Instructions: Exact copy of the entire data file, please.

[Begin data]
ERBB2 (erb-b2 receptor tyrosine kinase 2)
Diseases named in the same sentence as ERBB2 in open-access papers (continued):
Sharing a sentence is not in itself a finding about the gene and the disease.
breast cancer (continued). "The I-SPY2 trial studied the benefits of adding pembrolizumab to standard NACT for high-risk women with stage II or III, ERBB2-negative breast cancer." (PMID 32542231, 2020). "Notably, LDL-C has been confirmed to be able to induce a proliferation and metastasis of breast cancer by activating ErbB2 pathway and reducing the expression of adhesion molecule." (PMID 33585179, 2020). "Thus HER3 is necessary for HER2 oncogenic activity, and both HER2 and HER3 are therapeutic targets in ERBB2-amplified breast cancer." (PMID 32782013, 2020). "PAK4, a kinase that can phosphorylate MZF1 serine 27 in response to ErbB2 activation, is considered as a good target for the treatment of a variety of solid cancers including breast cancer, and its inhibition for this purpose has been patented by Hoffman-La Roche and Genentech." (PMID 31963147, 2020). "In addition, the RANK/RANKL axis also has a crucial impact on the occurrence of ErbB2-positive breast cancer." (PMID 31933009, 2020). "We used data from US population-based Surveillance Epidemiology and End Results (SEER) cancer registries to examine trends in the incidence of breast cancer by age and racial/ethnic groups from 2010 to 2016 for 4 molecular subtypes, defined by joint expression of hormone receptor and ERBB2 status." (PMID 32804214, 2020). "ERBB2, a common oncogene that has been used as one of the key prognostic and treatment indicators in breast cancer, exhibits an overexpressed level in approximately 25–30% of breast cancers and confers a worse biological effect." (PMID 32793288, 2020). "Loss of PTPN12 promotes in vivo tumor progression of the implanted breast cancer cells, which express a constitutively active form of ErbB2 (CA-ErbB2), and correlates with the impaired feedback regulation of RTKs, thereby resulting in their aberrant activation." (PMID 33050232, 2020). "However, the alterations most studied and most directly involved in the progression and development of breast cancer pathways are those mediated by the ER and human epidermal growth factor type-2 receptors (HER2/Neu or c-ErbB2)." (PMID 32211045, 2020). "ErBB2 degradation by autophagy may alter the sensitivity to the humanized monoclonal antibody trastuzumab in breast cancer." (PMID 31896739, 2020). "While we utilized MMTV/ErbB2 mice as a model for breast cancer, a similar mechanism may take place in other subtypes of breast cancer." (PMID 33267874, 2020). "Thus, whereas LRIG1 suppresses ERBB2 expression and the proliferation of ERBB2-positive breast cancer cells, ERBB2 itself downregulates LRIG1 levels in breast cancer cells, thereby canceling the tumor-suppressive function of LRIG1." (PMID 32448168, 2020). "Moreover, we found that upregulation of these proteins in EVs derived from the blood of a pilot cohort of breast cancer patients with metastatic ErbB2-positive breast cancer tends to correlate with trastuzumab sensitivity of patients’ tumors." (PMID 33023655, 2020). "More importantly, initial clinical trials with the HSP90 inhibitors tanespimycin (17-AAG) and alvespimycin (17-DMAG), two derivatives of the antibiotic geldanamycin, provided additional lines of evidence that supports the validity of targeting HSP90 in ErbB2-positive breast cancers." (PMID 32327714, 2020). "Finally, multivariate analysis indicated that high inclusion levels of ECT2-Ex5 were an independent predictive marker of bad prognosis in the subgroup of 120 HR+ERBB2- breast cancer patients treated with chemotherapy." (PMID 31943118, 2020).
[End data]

ERBB2 (erb-b2 receptor tyrosine kinase 2)
Diseases named in the same sentence as ERBB2 in open-access papers (continued):
Sharing a sentence is not in itself a finding about the gene and the disease.
breast cancer (continued). "The I-SPY2 trial studied the benefits of adding pembrolizumab to standard NACT for high-risk women with stage II or III, ERBB2-negative breast cancer." (PMID 32542231, 2020). "Notably, LDL-C has been confirmed to be able to induce a proliferation and metastasis of breast cancer by activating ErbB2 pathway and reducing the expression of adhesion molecule." (PMID 33585179, 2020). "Thus HER3 is necessary for HER2 oncogenic activity, and both HER2 and HER3 are therapeutic targets in ERBB2-amplified breast cancer." (PMID 32782013, 2020). "PAK4, a kinase that can phosphorylate MZF1 serine 27 in response to ErbB2 activation, is considered as a good target for the treatment of a variety of solid cancers including breast cancer, and its inhibition for this purpose has been patented by Hoffman-La Roche and Genentech." (PMID 31963147, 2020). "In addition, the RANK/RANKL axis also has a crucial impact on the occurrence of ErbB2-positive breast cancer." (PMID 31933009, 2020). "We used data from US population-based Surveillance Epidemiology and End Results (SEER) cancer registries to examine trends in the incidence of breast cancer by age and racial/ethnic groups from 2010 to 2016 for 4 molecular subtypes, defined by joint expression of hormone receptor and ERBB2 status." (PMID 32804214, 2020). "ERBB2, a common oncogene that has been used as one of the key prognostic and treatment indicators in breast cancer, exhibits an overexpressed level in approximately 25–30% of breast cancers and confers a worse biological effect." (PMID 32793288, 2020). "Loss of PTPN12 promotes in vivo tumor progression of the implanted breast cancer cells, which express a constitutively active form of ErbB2 (CA-ErbB2), and correlates with the impaired feedback regulation of RTKs, thereby resulting in their aberrant activation." (PMID 33050232, 2020). "However, the alterations most studied and most directly involved in the progression and development of breast cancer pathways are those mediated by the ER and human epidermal growth factor type-2 receptors (HER2/Neu or c-ErbB2)." (PMID 32211045, 2020). "ErBB2 degradation by autophagy may alter the sensitivity to the humanized monoclonal antibody trastuzumab in breast cancer." (PMID 31896739, 2020). "While we utilized MMTV/ErbB2 mice as a model for breast cancer, a similar mechanism may take place in other subtypes of breast cancer." (PMID 33267874, 2020). "Thus, whereas LRIG1 suppresses ERBB2 expression and the proliferation of ERBB2-positive breast cancer cells, ERBB2 itself downregulates LRIG1 levels in breast cancer cells, thereby canceling the tumor-suppressive function of LRIG1." (PMID 32448168, 2020). "Moreover, we found that upregulation of these proteins in EVs derived from the blood of a pilot cohort of breast cancer patients with metastatic ErbB2-positive breast cancer tends to correlate with trastuzumab sensitivity of patients’ tumors." (PMID 33023655, 2020). "More importantly, initial clinical trials with the HSP90 inhibitors tanespimycin (17-AAG) and alvespimycin (17-DMAG), two derivatives of the antibiotic geldanamycin, provided additional lines of evidence that supports the validity of targeting HSP90 in ErbB2-positive breast cancers." (PMID 32327714, 2020). "Finally, multivariate analysis indicated that high inclusion levels of ECT2-Ex5 were an independent predictive marker of bad prognosis in the subgroup of 120 HR+ERBB2- breast cancer patients treated with chemotherapy." (PMID 31943118, 2020).